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hell hath no fury like a woman scorned. is this a more apt description of medea or clytemnestra?

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Introduction

"Hell hath no fury like a woman scorned". Is this a more apt description of Clytemnestra or Medea? Both Clytemnestra and Medea are tragic characters who have been deeply hurt at the hands of their husbands. Clytemnestra's much loved daughter was sacrificed by her husband for reasons that debatably weren't necessary. And Medea's husband left her for another woman, leaving Medea without anything. Both these acts cause the women to cite revenge. On top of the sacrifice of their daughter, Agamemnon had left Clytemnestra to fend for herself while he went off to war. She hasn't seen her husband for the ten years he's been awa, and when he finally does come home after being victorious, he brings with him a sex-slave; Cassandra, so not only does Clytemnestra have to live with the knowledge that her husband has been unfaithful, she gets the privilege of meeting the woman that has been entertaining him. Even though this unfaithfulness does little to enrage her in comparison to the sacrifice, it does push Clytemnestra over the edge, and so with her lover she plots the murder of Agamemnon and his concubine. She seems like a level-headed character because her ten year planning appears to be justified because she has been hurt in the worst possible way; by having her child murdered. ...read more.

Middle

They both feel that death is the only justifiable action for what their husbands have done. The big difference is that Medea doesn't want to kill her husband. She wants him to live a long life of pain- pain caused by death that will occur around him, his new wife, his step-father and most importantly, his sons. I feel this is a worse punishment than the quick way out through death. In her opening speech, the Nurse tells the audience that Medea is unstable. She is presented more like a dangerous character than a tragic one. Any of her tragic flaws could damage other characters more than herself, and that's exactly what happens. Later on the Nurse warns the children to avoid their mother because of her dangerous mood, and soon after, Medea even curses the children herself. She's clearly in a hazardous state. After this, before she has even committed her biggest crime we can see that she should not be scorned. Someone so unstable could do anything to get their revenge, and that's exactly what she does. After killing Glauce and her father, she has left Jason without the spouse, and the royalty of Creon's kingdom. This seems like an apt punishment, because Jason deprived Medea of her spouse and royalty too. ...read more.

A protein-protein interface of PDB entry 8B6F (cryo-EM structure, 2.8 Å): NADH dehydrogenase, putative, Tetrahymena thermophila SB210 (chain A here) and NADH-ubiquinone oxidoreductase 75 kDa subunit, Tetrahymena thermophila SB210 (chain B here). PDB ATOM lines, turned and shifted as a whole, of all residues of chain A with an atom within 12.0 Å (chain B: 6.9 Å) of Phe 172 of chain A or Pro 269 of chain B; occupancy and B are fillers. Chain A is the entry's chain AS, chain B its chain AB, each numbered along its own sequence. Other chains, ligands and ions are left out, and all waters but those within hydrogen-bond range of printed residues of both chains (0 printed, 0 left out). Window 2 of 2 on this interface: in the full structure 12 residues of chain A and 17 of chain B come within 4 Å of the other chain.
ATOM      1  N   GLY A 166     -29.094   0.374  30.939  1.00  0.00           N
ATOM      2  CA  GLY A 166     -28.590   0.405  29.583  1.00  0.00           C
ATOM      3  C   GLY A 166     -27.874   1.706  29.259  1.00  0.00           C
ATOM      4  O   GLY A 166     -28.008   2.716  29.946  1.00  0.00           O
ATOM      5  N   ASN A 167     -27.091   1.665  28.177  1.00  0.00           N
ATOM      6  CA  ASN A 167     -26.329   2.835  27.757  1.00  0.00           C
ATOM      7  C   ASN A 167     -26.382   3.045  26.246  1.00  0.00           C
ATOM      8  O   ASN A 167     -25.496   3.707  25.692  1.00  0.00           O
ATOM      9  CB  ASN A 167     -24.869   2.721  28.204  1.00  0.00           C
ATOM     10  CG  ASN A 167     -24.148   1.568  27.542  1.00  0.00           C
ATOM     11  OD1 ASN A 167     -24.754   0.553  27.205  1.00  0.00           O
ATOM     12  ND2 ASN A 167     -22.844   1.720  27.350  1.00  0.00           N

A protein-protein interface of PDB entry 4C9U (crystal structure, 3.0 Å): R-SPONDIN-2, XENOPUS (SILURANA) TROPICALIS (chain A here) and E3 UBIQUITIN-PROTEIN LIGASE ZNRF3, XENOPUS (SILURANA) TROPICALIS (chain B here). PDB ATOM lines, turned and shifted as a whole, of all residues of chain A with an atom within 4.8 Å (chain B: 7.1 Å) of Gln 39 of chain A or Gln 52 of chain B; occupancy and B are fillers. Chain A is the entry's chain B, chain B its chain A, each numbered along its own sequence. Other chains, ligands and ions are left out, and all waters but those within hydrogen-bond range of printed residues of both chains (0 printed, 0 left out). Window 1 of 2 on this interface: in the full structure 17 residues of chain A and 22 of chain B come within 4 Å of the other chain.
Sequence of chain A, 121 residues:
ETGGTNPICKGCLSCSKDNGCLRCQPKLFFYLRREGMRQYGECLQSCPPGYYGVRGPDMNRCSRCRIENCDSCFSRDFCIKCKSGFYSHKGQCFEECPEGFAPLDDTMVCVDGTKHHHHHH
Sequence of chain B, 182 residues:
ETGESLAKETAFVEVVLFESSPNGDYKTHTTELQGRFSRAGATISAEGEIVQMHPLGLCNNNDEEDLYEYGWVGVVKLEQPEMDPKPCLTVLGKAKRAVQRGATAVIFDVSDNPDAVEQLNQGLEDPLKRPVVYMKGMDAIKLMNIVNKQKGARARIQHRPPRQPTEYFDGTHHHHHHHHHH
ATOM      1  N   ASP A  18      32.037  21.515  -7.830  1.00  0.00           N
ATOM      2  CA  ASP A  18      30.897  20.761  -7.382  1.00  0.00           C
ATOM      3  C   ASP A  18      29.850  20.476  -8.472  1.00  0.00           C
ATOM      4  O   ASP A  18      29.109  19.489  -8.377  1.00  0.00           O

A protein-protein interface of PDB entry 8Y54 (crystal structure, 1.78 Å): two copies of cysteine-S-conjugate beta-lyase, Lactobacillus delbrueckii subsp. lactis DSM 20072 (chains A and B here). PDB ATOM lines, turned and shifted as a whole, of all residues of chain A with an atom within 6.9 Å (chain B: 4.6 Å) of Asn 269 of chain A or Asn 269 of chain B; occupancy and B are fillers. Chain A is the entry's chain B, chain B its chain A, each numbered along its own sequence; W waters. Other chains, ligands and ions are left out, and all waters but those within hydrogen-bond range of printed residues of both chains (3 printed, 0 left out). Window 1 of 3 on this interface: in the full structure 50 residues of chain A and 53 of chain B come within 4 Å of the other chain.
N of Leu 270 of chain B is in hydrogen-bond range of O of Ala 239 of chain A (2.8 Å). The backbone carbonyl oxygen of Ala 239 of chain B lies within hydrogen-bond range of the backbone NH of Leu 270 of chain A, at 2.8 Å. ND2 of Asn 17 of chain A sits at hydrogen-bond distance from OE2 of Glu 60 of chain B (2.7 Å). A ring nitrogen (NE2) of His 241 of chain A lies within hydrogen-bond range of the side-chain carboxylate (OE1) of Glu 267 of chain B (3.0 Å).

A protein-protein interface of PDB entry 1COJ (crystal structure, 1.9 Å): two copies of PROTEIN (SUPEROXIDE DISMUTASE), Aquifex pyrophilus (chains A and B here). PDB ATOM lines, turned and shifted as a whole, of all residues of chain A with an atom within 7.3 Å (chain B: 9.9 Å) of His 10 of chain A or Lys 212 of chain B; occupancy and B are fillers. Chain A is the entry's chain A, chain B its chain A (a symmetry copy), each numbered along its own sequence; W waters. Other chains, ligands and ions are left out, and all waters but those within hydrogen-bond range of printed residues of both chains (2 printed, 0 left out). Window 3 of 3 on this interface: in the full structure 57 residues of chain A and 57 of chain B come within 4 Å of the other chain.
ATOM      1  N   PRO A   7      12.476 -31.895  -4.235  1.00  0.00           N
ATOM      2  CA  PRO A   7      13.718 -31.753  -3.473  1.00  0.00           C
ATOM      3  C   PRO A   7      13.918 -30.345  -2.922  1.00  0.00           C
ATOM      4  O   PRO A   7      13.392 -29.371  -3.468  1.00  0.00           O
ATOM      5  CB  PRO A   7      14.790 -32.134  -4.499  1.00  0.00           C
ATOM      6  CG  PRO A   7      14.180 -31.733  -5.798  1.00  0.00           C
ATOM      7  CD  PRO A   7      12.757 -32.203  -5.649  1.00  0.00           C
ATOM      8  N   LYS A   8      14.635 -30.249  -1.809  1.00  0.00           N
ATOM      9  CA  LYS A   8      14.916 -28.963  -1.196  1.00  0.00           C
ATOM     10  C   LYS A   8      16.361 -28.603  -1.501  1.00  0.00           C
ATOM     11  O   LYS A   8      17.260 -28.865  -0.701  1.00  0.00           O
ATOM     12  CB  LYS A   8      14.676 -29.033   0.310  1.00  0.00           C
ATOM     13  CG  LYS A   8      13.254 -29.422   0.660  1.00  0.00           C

Conclusion

This may make her seem like a more frightening and cold character, but because Medea does show regret, I feel it makes her actions seem more unjustifiable, because she has done things that she knows she would suffer for, but she does them anyway. We can also forgive Clytemnestra more easily because her main victim was guilty of wronging her. It's fair to say that Cassandra did nothing to upset Clytemnestra of her own freewill, but as a slave she isn't taken into account in this context. The repercussions of Medea's actions however are felt on a much wider scale. She kills her husband's new bride, she kills Creon; and later she kills her children. It's hard to sympathize with these acts because for the most part, the victims are innocent, and the murders are all out of proportion to Medea's reasoning. They show Medea to be unstable, dangerous, and clearly out of her mind. While Clytemnestra comes across has sympathetic, and maybe in some opinions heroic, Medea seems to be a barbaric, cold-blooded killer, killing innocent people that don't need to killed for her revenge to be effective. There are more deaths and more repercussions, in the short term at least [i.e Agamemnon and Clytemnestra won't die until much later on], for everyone as a consequence of Medea's scorn. As a result, I feel the quote is more apt to Medea. ...read more.

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